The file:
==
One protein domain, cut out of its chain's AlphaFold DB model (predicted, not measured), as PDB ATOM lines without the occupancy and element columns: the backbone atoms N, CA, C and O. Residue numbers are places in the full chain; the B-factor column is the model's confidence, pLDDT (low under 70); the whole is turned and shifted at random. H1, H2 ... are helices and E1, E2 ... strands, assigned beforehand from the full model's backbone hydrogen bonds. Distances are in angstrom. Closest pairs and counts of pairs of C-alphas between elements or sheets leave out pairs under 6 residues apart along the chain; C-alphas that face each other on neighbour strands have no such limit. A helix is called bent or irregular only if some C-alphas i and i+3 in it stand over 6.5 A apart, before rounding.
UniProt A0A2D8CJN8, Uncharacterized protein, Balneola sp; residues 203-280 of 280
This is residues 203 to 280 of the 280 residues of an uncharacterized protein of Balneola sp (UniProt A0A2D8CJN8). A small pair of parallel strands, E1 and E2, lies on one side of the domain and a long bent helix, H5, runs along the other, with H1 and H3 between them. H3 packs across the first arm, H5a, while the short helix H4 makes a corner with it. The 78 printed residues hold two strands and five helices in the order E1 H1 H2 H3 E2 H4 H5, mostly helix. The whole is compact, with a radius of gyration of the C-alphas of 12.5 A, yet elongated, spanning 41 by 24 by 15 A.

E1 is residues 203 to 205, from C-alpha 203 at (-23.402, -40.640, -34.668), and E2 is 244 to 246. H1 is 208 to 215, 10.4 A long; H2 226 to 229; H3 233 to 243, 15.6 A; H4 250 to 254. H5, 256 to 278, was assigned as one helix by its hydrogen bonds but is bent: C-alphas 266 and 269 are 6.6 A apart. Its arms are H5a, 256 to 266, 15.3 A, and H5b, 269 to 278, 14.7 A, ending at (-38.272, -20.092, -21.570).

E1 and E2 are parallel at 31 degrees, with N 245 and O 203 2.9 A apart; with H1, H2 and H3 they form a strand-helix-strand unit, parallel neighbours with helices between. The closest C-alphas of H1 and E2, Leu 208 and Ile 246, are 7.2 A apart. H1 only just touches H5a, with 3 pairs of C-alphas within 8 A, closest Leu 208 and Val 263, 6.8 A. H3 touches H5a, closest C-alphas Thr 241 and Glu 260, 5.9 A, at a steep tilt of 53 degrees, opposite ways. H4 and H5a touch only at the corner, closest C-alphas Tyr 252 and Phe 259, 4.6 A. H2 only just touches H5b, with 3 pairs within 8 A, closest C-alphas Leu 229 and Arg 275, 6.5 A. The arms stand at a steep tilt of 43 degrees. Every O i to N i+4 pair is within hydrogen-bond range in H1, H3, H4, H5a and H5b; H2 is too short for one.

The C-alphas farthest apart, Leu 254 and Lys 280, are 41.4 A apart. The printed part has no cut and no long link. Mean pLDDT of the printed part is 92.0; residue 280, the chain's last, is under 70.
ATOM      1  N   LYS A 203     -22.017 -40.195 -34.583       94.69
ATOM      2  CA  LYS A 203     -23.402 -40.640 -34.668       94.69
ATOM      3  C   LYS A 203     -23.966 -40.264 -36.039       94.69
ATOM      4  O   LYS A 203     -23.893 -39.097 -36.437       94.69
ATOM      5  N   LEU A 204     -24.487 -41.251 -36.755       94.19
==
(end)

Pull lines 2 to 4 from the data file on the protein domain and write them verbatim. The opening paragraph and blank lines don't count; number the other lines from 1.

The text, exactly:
This is residues 203 to 280 of the 280 residues of an uncharacterized protein of Balneola sp (UniProt A0A2D8CJN8). A small pair of parallel strands, E1 and E2, lies on one side of the domain and a long bent helix, H5, runs along the other, with H1 and H3 between them. H3 packs across the first arm, H5a, while the short helix H4 makes a corner with it. The 78 printed residues hold two strands and five helices in the order E1 H1 H2 H3 E2 H4 H5, mostly helix. The whole is compact, with a radius of gyration of the C-alphas of 12.5 A, yet elongated, spanning 41 by 24 by 15 A.

E1 is residues 203 to 205, from C-alpha 203 at (-23.402, -40.640, -34.668), and E2 is 244 to 246. H1 is 208 to 215, 10.4 A long; H2 226 to 229; H3 233 to 243, 15.6 A; H4 250 to 254. H5, 256 to 278, was assigned as one helix by its hydrogen bonds but is bent: C-alphas 266 and 269 are 6.6 A apart. Its arms are H5a, 256 to 266, 15.3 A, and H5b, 269 to 278, 14.7 A, ending at (-38.272, -20.092, -21.570).

E1 and E2 are parallel at 31 degrees, with N 245 and O 203 2.9 A apart; with H1, H2 and H3 they form a strand-helix-strand unit, parallel neighbours with helices between. The closest C-alphas of H1 and E2, Leu 208 and Ile 246, are 7.2 A apart. H1 only just touches H5a, with 3 pairs of C-alphas within 8 A, closest Leu 208 and Val 263, 6.8 A. H3 touches H5a, closest C-alphas Thr 241 and Glu 260, 5.9 A, at a steep tilt of 53 degrees, opposite ways. H4 and H5a touch only at the corner, closest C-alphas Tyr 252 and Phe 259, 4.6 A. H2 only just touches H5b, with 3 pairs within 8 A, closest C-alphas Leu 229 and Arg 275, 6.5 A. The arms stand at a steep tilt of 43 degrees. Every O i to N i+4 pair is within hydrogen-bond range in H1, H3, H4, H5a and H5b; H2 is too short for one.